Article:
Green bean casserole creator has died, but Thanksgiving tradition lives on

Thanksgiving would not be the same without Dorcas Reilly.

Reilly, who worked for years in the Campbell Soup kitchens, created the green bean casserole — a Thanksgiving staple on hundreds (if not thousands) of dinner tables across Minnesota.

Reilly, according to the Associated Press, died last week at the age of 92 of Alzheimer’s disease in New Jersey.

So when as you are pouring the mushroom soup over the beans and popping open the can of the crunchy fried onions this November, pause for a moment and give thanks for Dorcas.

Dorcas Reilly prepares a green bean casserole in 2005 New Jersey. She died on Monday, Oct. 15, 2018. (AP Photo/Mel Evans, File)

From the full AP story:

Campbell Soup officials said the New Jersey resident was the driving force behind the popular dish, made with green beans and cream of mushroom soup and topped with crunchy fried onions. The company said it is the most popular recipe ever to come out of its corporate kitchen. The recipe’s website got 2.7 million visits during last year’s holidays, the company said.

The original recipe card was donated to the National Inventors Hall of Fame in 2002.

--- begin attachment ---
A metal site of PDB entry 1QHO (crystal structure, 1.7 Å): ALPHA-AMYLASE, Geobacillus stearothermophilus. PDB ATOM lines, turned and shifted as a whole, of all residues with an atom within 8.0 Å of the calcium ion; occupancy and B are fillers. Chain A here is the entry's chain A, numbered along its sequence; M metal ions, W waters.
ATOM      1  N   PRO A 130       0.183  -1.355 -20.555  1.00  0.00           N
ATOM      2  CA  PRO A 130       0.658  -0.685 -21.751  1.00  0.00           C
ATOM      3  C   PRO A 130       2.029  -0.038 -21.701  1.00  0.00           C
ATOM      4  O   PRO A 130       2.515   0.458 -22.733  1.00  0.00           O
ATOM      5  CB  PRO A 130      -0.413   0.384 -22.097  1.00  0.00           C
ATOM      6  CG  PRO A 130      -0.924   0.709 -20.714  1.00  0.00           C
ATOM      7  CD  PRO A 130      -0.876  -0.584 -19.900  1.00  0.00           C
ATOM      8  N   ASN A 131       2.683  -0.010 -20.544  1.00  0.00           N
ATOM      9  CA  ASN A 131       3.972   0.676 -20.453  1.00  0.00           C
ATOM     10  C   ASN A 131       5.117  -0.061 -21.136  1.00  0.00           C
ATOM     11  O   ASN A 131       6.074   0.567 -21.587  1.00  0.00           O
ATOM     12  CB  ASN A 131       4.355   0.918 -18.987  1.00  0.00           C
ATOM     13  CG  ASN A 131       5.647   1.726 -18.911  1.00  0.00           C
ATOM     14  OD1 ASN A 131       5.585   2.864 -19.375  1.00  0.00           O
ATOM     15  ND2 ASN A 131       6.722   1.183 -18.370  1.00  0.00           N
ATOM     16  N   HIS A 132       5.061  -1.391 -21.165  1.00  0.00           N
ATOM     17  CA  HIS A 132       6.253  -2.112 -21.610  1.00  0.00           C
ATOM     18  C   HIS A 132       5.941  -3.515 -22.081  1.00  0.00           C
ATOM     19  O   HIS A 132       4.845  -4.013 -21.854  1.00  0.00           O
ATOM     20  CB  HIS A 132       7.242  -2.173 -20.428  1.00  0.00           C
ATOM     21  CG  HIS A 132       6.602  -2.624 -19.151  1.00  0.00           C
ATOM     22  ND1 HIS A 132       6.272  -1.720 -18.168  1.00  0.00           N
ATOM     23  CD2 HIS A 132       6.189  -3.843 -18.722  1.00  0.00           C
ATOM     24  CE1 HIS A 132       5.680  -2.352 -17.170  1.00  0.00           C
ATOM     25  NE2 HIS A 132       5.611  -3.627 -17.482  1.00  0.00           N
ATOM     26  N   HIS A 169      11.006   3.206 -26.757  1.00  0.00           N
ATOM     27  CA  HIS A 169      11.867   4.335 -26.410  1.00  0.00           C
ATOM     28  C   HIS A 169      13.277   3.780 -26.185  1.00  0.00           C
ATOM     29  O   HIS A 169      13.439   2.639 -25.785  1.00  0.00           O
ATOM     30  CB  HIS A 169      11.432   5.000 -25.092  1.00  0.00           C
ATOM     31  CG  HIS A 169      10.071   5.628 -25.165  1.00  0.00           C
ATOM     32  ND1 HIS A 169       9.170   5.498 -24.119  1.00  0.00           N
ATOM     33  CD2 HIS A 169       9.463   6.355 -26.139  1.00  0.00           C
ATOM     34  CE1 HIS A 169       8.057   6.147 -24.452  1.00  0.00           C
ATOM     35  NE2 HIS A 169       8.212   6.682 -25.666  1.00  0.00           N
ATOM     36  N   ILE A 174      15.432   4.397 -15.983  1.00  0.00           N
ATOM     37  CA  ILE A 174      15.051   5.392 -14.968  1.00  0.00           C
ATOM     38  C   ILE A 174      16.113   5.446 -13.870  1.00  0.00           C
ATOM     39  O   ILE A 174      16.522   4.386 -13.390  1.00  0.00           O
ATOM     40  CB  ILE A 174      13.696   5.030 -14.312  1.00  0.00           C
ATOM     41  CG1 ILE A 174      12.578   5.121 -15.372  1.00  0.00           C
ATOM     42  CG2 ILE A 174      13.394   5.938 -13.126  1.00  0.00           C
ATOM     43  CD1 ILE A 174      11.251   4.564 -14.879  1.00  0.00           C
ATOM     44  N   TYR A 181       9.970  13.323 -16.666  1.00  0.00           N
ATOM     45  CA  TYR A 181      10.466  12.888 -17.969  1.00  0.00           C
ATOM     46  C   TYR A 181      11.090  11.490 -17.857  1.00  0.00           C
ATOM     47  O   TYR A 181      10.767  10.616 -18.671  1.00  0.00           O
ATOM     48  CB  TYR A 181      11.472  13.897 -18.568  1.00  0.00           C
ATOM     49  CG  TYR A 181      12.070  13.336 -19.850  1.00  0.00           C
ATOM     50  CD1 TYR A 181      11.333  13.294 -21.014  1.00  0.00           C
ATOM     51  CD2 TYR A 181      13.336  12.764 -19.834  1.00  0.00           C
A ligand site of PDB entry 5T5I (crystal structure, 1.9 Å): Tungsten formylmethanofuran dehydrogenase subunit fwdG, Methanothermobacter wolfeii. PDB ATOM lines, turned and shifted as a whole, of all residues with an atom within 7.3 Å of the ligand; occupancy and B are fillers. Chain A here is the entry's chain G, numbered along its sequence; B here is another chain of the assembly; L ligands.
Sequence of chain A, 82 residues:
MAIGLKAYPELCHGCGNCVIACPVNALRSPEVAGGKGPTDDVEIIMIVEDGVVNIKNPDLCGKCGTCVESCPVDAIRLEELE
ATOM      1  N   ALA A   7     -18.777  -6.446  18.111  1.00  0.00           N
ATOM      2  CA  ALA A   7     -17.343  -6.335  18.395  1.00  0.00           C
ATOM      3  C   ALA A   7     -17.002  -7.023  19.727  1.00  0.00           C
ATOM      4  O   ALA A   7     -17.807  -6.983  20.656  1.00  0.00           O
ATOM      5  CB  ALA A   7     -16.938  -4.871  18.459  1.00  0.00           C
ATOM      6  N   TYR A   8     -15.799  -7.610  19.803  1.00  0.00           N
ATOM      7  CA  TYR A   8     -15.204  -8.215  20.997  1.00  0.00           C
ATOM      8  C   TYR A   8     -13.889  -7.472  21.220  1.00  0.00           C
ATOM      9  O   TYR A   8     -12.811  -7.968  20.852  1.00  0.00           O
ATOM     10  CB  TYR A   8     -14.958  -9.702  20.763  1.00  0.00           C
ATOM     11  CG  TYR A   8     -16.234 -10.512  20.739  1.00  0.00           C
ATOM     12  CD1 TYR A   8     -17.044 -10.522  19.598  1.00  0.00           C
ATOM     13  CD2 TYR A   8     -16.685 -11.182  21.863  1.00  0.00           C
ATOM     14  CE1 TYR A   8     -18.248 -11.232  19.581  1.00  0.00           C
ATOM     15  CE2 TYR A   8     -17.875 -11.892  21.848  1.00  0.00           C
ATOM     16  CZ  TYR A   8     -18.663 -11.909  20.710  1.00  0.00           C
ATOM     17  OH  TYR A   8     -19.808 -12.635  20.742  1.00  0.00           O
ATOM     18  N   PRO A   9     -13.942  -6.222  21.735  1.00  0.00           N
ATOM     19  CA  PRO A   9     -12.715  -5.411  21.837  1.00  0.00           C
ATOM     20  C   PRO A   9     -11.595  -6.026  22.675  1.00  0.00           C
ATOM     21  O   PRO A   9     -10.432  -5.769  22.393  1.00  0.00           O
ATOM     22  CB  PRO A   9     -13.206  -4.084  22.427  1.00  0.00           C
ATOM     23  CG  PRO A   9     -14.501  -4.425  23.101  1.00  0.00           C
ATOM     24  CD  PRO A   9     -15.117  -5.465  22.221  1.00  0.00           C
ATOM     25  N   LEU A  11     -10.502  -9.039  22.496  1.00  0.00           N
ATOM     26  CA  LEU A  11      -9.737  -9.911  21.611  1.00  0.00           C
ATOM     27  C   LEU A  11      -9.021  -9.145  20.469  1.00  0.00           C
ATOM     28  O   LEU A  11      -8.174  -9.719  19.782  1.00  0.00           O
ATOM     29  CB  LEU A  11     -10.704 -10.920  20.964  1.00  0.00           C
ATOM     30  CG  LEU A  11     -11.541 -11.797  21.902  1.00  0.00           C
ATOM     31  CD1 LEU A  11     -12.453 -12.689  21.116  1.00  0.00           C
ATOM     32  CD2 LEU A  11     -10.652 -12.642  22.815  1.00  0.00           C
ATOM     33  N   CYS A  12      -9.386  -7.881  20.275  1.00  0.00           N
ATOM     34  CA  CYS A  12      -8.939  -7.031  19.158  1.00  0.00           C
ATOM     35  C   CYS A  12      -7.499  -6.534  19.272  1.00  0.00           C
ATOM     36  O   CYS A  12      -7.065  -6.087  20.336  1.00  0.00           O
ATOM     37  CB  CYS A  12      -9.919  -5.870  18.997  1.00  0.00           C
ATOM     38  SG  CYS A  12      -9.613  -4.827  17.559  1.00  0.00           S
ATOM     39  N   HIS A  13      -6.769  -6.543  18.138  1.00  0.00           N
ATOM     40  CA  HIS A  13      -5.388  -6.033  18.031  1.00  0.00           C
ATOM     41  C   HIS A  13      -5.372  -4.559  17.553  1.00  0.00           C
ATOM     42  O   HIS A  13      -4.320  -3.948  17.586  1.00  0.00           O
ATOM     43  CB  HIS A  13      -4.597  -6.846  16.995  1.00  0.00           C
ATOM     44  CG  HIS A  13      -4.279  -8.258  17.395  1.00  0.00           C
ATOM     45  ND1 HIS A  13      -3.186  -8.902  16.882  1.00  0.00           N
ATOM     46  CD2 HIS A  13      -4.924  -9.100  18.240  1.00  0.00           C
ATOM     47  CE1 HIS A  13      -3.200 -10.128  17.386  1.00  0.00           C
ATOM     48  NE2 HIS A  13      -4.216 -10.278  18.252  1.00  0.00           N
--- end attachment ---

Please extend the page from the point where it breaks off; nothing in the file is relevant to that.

“Dorcas was an incredible woman, whose legacy will live on for years to come. She will be missed by her Campbell colleagues and all those who were impacted by her creativity and generous spirit,” the company said in a statement.

Reilly was a Campbell Soup kitchen supervisor in 1955 when she combined the ingredients of the now-legendary green bean casserole for an Associated Press feature.

In a 2005 AP interview marking the recipe’s 50th anniversary, Reilly said she didn’t remember having a hand in it because the dish was among hundreds that were created during her time at Campbell’s. She also helped create a tomato soup meatloaf, a tuna noodle casserole and Sloppy Joe-like “souperburgers.”

The recipe is still a fixture on soup-can labels and television commercials. And Reilly said she always kept the ingredients for the casserole on hand in her home — just in case someone asked her to whip one up.

Reilly also noted whenever the company held recipe contests, she would typically see “homemade” variations of the soup-can recipe for the casserole.

“It would be Aunt Suzy’s or Grandma’s,” she said.

Campbell’s officials have said consumers often tell them practically anyone — even novices or bad cooks — can make a green bean casserole because it’s so easy to prepare.

Reilly worked for Campbell’s on and off between the late 1940s and 1988, when she retired as manager of the Campbell’s kitchen.

She is survived by her husband of 59 years, Thomas, and a son and daughter.